RIT does not believe in their own

A common phrase, “Practice what you preach” has lost its meaning among the RIT faculty. An institution that claims it is among the top in the world with world class professors, innovative techniques and academia second to none, should have no problem believing in its students.

A little over a year ago I developed an iPhone application for RIT. At the time it was just what we needed – an app that could pinpoint buildings on a map, show me customizable events, and allow me to look up people in the directory. It’s proven to be incredibly useful for both myself, my friends, and students.

I’ve been giving it away for free for over a year.

During the fall of 2010 I was approached by a few of RIT’s faculty to join in on a weekly meeting about RIT’s mobile application strategy. Naturally, during the first meeting, we broke the ice and everyone described themselves and why they are there. I mentioned that I built an iPhone application for RIT.

I had knowledge that most of the people in the room did not. I created a mobile application that thousands of students have been using since its launch. I know what works and what doesn’t based on experience.

After many long meetings (could have been handled through email) I discovered that they were going to choose a vendor to build a mobile application.

RIT recognizes me as an entrepreneur, student advocate, and one who gives back to the community frequently. I’ve spoken at events, held events, and spread publicity throughout Rochester and the internet that always points back to RIT. Instinctively I said, “Why don’t you consider me a vendor? My price is unbeatable and what you’re looking for is 80% there. It’s in the market and thousands of students are already using it.”

They pushed me through the formalities. A set of paperwork in order to apply as a vendor which every company had months to complete. When I received the paperwork the deadline was tomorrow, so I did it in one night.

RIT performed a survey asking students what features they would want in a mobile application. The items that ranked 1,2, and 3 existed in the application that I built. I said I’d hire RIT students to make the app better. This would allow us to focus on the app – it would no longer be a side project.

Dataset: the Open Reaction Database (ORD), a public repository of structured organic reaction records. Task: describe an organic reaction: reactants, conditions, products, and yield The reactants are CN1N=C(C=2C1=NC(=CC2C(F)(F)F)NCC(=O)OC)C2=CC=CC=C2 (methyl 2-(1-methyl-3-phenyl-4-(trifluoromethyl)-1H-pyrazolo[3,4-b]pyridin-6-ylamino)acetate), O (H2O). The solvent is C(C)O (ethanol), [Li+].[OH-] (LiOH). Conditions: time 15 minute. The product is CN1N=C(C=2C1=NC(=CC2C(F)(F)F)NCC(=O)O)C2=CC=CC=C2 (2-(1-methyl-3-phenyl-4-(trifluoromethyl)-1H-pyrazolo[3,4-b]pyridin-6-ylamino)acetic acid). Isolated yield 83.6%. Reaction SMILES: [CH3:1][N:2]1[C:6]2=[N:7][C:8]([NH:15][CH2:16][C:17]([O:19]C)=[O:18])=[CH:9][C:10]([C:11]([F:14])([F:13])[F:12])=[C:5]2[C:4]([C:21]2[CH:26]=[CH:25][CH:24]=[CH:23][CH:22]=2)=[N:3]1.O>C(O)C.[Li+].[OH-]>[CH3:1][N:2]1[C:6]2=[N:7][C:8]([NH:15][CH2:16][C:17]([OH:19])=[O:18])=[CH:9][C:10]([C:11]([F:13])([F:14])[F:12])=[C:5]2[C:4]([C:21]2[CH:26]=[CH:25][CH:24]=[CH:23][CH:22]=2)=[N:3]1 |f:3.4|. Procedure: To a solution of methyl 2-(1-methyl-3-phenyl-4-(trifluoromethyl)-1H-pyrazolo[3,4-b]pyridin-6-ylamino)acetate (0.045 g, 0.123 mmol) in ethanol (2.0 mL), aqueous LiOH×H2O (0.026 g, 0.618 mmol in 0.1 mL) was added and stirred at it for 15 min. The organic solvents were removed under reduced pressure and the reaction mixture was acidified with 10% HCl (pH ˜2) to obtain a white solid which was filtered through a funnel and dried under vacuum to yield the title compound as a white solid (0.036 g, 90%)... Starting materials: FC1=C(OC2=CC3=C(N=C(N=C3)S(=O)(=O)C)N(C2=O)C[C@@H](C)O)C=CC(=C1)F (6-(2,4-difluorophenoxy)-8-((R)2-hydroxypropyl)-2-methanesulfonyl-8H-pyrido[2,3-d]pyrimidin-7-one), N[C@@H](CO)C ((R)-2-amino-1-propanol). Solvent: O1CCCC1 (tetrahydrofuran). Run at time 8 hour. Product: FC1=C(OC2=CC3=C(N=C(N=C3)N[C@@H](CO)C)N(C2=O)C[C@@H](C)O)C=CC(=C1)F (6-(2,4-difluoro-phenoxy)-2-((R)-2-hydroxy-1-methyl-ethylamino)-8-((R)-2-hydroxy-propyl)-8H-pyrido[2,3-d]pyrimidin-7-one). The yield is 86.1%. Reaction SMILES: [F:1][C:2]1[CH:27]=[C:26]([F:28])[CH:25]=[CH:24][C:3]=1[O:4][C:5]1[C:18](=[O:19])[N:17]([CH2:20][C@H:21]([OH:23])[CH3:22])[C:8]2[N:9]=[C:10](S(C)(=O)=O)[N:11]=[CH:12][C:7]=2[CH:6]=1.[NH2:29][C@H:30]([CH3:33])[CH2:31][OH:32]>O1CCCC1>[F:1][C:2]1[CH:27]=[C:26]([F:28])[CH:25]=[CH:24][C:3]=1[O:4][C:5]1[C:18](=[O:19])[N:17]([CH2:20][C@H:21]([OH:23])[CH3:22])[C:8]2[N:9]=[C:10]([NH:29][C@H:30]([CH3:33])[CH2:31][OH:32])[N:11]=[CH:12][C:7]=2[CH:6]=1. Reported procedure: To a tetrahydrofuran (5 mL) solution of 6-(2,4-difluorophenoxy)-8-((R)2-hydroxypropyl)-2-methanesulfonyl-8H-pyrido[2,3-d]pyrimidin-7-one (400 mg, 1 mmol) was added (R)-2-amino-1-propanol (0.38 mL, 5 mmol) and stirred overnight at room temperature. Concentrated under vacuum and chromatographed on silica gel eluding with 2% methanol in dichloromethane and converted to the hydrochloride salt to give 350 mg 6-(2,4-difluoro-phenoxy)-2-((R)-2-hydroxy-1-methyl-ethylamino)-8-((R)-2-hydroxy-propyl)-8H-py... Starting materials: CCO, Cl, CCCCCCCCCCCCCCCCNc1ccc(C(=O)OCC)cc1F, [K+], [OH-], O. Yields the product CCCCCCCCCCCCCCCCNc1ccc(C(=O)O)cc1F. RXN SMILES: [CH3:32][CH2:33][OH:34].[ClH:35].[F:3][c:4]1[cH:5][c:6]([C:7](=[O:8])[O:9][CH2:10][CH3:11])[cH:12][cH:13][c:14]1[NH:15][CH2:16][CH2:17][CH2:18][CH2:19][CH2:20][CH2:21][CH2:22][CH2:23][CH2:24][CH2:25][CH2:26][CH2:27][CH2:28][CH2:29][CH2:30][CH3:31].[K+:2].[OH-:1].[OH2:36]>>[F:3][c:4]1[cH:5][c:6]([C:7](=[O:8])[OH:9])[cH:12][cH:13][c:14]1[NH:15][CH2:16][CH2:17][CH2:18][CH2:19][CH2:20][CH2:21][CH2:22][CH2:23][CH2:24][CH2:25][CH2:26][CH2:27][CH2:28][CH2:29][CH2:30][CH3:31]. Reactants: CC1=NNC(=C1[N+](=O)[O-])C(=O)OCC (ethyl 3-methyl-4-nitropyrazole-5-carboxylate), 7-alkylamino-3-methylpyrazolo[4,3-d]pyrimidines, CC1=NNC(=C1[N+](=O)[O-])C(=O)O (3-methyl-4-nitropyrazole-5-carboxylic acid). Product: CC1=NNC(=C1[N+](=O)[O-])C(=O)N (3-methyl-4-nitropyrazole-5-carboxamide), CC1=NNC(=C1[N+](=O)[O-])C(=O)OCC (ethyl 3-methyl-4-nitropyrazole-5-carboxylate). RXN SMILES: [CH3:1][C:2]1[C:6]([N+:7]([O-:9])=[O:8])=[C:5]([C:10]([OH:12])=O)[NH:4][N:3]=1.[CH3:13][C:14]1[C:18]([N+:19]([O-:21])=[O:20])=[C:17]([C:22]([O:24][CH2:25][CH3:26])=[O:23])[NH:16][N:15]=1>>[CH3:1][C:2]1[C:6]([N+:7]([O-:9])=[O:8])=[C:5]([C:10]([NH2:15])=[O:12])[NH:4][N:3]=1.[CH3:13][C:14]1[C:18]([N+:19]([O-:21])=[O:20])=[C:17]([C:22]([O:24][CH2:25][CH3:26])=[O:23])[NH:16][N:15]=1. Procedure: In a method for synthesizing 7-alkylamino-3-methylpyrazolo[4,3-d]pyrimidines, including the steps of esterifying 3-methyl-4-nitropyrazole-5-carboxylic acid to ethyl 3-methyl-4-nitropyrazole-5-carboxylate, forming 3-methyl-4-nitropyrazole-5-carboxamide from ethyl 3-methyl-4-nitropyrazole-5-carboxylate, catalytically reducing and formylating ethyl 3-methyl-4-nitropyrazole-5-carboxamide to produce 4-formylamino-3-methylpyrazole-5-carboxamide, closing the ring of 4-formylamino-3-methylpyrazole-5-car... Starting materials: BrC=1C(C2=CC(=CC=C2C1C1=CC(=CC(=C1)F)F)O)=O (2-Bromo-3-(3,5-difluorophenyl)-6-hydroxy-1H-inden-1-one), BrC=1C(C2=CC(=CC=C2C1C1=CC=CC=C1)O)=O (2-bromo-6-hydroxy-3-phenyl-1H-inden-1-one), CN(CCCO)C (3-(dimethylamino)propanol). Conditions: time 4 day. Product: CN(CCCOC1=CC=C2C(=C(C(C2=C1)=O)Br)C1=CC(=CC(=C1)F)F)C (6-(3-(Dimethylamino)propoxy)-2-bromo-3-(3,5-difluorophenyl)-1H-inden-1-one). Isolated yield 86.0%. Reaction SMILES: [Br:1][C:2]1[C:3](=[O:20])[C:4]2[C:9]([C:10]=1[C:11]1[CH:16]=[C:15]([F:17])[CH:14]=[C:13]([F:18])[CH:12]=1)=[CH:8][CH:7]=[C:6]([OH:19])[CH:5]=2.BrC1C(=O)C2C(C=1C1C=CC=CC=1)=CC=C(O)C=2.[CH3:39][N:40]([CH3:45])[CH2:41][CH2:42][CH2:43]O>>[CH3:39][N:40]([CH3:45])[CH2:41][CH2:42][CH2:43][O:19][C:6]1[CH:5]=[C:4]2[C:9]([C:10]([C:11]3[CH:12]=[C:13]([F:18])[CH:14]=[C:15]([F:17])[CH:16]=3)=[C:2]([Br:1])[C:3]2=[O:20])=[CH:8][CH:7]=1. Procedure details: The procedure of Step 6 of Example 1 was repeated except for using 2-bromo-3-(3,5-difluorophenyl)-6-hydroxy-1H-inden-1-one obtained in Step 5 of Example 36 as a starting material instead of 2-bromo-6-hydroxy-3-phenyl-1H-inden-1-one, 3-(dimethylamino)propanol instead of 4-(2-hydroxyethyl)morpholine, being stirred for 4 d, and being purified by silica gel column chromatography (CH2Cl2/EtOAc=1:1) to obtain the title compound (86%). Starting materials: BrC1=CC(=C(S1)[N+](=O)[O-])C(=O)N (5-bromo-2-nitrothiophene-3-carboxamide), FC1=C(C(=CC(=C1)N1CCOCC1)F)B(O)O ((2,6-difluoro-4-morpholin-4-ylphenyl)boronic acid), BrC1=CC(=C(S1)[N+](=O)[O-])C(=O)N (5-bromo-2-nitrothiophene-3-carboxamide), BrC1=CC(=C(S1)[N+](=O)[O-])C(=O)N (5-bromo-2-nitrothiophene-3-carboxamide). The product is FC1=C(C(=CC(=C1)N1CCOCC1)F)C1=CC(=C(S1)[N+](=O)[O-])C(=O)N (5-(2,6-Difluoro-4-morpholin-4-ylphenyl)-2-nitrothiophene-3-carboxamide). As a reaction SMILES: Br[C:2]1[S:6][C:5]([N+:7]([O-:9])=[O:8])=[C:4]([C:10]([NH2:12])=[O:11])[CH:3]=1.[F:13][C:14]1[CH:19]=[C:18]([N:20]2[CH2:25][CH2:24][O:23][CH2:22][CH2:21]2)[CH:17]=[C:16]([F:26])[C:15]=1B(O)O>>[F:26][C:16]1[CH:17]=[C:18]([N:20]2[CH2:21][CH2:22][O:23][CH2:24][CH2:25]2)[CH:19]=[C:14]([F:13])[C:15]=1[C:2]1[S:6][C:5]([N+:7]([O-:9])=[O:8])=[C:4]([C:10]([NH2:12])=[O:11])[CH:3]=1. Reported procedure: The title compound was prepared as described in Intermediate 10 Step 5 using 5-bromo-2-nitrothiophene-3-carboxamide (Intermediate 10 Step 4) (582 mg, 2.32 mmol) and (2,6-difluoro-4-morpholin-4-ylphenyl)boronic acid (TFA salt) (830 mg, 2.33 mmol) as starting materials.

They didn’t choose us.

Inexperience? I don’t think so. Price? Definitely not.

But RIT missed something important. They missed one of the biggest publicity and marketing opportunities of a lifetime.

We didn’t get the job. Not only would the time to market be immediate, but RIT students would be known as the vendor/developer. It would show that RIT practices what it preaches, that it believes in its students. That the ever-increasing $37,000 tuition means something.

When you painfully pay insane amounts to study at a university that claims it is one of the best, shouldn’t they believe in their students?

Practice what you preach.

Update: I would love to meet with any of the administration, faculty or staff at RIT about this. I know many of you are reading thinking that I am negatively portraying RIT. I am not. I want to facilitate change and to provoke thought. This is not the first time something like this has happened. Many people feel the same way.

Matt

Matt is the cofounder and CTO of Sidestep – a company that lets you pre-order concert merch and skip the line. He's a serial entrepreneur who worked at Apple, Rockadoo and Cofactor software.

San Francisco, CA
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